Clinical Communication to the Editor| Volume 131, ISSUE 7, e297-e298, July 2018

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Sepsis-Associated Encephalopathy with Multiple Microbleeds in Cerebral White Matter

      A 66-year-old man with prolonged fever and diarrhea progressed into a coma and was brought to our hospital. He had eaten raw venison 3 days prior to the onset of his symptoms. The temperature was 39.5°C, respiratory rate was 30 breaths per minute, pulse was 130 beats per minute, and blood pressure was 70/50 mm Hg. On neurologic examination, the Glasgow Coma Scale (GCS) score was 11 (E4V2M5). There were no meningeal signs. A computed tomography scan of the whole body demonstrated air fluid levels within the small and large intestines. Blood and stool cultures taken at the time of admission yielded positive results for Lactobacillus spp. and anaerobes. Although his general conditions were stabilized in a moment, he remained in comatose status despite the absence of sedatives. On day 15, his GCS score was 3 (E1V1M1). Brain magnetic resonance imaging (MRI) showed a symmetric, enhanced fluid-attenuated inversion recovery (FLAIR) signal in the white matter (Figure, A). Susceptibility-weighted imaging (SWI) revealed multiple microbleeds in the white matter (Figure, B). Electroencephalography showed a diffuse nonspecific background theta wave without any epileptic discharge. His cerebrospinal fluid showed normal cell counts and glucose level, a protein level of 206 mg/dL, and an elevated immunoglobulin G index (0.75; normal range <0.73) and interleukin 6 level (13.8 pg/mL; normal <4 pg/mL). We made a diagnosis of sepsis-associated encephalopathy. MRI showed a reduction in the enhancement on FLAIR in the white matter and brain atrophy on day 60 (Figure, C). The multiple microbleeds in the white matter persisted with no changes on SWI. Although the findings on MRI improved gradually, the GCS score was 7 (E4V1M2), without significant neurological recovery.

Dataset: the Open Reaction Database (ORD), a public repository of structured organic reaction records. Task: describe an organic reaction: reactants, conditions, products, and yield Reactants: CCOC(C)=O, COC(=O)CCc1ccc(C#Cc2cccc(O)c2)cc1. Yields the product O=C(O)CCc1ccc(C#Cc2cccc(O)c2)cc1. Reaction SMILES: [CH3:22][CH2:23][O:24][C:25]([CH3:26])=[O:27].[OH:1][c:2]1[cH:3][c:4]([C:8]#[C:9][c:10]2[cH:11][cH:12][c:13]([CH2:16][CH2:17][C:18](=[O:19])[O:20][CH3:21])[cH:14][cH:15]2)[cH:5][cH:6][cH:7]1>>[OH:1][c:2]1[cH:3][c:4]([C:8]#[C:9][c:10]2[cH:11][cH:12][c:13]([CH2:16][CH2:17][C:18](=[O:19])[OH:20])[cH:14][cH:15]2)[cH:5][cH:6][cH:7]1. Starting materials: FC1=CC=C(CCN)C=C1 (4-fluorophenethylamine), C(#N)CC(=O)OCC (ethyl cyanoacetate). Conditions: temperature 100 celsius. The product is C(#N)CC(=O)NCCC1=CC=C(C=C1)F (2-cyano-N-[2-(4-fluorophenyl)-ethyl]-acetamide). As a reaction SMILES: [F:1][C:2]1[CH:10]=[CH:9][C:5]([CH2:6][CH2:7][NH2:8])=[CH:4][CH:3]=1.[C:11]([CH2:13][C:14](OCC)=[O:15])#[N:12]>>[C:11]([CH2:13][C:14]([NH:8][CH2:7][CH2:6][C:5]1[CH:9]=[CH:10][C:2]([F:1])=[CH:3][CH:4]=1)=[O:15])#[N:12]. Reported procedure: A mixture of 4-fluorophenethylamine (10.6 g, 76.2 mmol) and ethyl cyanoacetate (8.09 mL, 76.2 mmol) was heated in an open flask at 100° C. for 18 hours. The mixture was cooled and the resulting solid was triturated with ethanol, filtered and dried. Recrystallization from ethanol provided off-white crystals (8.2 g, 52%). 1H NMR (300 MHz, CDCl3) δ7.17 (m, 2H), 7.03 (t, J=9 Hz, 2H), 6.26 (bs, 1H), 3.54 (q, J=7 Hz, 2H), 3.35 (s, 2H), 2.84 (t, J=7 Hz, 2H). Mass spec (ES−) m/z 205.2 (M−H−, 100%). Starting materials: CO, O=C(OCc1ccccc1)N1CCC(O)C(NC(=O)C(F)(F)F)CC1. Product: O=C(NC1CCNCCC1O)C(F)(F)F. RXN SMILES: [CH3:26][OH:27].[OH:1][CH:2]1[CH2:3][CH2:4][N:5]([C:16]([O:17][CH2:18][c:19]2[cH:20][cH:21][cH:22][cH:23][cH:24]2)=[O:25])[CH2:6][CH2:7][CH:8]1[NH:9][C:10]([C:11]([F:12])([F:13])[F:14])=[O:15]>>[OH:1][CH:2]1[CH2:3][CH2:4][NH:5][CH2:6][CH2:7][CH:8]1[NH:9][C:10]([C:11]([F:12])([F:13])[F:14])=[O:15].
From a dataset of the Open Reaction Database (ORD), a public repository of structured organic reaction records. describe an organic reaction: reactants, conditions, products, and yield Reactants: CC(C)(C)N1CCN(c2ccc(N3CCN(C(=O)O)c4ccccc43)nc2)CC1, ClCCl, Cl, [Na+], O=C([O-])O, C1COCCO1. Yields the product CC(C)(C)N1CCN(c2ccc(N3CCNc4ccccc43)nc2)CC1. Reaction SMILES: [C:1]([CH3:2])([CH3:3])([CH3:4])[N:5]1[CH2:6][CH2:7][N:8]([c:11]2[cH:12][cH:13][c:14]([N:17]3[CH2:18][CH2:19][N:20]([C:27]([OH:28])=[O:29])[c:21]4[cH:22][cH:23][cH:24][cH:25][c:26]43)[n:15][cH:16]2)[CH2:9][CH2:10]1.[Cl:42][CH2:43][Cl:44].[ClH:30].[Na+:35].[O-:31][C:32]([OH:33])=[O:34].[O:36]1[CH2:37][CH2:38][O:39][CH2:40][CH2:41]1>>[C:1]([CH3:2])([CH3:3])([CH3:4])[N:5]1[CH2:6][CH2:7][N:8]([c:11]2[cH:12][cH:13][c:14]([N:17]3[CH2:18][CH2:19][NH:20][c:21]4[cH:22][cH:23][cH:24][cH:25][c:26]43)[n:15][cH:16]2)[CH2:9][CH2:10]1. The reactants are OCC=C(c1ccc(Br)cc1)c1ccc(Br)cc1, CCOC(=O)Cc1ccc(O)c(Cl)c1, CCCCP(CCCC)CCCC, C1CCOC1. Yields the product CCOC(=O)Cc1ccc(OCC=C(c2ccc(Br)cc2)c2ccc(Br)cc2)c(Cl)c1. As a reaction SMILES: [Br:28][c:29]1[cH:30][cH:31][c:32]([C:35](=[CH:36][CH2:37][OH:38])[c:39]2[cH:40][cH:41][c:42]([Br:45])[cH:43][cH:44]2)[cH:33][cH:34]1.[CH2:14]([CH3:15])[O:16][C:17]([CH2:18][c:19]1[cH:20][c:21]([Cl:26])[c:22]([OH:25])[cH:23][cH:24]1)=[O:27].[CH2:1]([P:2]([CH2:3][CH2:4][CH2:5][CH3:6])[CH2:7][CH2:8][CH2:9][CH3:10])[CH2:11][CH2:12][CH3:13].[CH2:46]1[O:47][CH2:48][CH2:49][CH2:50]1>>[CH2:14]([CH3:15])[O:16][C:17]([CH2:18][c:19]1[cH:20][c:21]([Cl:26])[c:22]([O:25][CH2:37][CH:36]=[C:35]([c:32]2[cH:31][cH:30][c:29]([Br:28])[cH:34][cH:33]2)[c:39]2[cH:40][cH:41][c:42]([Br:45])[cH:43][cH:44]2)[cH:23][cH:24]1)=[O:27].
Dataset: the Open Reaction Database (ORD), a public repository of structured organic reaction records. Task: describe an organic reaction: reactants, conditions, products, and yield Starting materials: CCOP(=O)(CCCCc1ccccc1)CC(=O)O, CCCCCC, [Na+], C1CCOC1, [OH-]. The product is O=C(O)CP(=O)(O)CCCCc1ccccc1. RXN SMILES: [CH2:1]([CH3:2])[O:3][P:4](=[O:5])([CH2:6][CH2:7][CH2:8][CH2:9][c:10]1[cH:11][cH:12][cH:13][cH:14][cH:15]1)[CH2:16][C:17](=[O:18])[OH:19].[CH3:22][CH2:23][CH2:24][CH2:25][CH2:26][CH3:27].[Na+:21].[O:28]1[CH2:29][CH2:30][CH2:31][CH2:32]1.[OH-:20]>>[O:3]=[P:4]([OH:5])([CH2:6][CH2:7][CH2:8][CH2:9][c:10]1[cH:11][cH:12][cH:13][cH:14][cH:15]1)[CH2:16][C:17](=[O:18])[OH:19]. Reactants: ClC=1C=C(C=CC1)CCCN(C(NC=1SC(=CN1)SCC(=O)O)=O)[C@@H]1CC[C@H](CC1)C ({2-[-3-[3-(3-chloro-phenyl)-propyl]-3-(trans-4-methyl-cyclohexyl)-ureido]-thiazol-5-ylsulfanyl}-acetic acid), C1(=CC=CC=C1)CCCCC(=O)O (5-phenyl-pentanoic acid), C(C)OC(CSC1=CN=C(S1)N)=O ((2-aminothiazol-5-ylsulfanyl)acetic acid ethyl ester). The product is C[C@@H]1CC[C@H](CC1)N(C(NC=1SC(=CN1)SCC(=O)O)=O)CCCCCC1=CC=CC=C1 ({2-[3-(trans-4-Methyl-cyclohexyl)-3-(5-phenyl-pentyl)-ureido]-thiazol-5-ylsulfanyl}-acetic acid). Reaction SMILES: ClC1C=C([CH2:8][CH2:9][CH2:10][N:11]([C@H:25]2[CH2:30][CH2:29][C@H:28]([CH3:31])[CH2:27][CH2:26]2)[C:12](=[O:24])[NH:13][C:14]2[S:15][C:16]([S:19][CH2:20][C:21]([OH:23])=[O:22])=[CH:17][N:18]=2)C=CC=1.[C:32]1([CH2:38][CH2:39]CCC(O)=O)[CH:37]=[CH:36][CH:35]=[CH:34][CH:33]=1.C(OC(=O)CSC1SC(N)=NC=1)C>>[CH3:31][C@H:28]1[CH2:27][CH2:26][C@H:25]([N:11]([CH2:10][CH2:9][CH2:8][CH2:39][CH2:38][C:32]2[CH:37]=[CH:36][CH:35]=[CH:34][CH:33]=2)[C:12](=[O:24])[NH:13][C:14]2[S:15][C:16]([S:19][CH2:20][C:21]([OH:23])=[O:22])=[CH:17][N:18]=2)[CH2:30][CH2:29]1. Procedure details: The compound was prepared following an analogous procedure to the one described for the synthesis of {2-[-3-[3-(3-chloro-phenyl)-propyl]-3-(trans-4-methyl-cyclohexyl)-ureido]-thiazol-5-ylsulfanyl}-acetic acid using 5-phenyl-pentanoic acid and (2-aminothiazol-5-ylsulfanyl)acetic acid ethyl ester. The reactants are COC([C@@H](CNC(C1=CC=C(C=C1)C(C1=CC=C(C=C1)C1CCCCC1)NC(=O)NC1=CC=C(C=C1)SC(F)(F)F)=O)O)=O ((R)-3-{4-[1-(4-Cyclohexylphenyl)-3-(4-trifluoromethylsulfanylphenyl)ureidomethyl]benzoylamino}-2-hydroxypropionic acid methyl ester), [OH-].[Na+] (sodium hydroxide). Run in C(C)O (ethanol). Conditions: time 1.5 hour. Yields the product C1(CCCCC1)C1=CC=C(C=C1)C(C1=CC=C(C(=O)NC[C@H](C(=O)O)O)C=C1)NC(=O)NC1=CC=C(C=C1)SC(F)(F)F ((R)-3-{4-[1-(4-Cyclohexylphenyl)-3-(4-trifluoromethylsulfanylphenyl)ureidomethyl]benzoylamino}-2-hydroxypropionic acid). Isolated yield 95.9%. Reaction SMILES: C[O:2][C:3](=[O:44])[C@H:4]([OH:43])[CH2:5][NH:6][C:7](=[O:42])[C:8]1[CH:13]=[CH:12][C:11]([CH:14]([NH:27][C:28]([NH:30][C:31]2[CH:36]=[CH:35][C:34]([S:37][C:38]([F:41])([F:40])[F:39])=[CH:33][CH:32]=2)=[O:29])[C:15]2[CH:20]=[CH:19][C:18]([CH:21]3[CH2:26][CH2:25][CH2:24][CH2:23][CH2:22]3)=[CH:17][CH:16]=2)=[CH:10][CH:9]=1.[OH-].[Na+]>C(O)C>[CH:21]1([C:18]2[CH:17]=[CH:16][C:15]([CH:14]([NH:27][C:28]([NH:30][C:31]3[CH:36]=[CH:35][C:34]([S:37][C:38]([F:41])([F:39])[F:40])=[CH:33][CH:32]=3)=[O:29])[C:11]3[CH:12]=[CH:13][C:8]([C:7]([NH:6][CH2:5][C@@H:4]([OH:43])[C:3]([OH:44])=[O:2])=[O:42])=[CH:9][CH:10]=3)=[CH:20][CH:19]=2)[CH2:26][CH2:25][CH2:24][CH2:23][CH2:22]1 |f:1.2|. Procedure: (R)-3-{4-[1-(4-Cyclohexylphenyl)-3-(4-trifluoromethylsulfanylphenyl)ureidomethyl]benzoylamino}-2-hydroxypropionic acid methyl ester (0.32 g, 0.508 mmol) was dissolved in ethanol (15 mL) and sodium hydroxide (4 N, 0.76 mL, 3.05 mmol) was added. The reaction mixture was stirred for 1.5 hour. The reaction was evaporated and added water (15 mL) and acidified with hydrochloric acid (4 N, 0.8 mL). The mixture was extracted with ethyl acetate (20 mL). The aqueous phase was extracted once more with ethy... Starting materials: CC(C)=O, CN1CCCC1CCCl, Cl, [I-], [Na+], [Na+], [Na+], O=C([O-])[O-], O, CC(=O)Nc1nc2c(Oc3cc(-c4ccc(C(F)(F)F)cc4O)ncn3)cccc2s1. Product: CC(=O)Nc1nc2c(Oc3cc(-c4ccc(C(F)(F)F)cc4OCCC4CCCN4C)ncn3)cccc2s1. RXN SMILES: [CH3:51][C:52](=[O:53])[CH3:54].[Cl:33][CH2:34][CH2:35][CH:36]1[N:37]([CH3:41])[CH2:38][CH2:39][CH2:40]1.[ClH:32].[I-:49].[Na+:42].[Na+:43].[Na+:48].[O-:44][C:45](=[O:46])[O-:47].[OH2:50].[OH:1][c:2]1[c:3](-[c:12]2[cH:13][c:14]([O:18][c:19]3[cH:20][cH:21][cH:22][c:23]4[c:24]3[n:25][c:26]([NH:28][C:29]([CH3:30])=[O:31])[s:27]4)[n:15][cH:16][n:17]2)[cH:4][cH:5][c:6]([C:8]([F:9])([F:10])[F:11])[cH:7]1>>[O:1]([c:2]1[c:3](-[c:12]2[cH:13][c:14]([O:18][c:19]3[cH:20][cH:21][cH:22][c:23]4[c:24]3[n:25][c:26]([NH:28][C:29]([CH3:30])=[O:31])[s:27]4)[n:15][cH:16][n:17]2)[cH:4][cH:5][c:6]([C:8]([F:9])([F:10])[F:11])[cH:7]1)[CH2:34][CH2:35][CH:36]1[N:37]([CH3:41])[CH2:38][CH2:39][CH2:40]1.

FigureTemporal changes on brain magnetic resonance imaging (MRI) in sepsis-associated encephalopathy. Brain MRI shows enhanced fluid-attenuated inversion recovery (FLAIR) signal in the white matter (A) and susceptibility-weighted imaging shows multiple microbleeds (B) on day 15. FLAIR signal enhancement in the white matter decreased and might show cerebral atrophy on day 60 (C).
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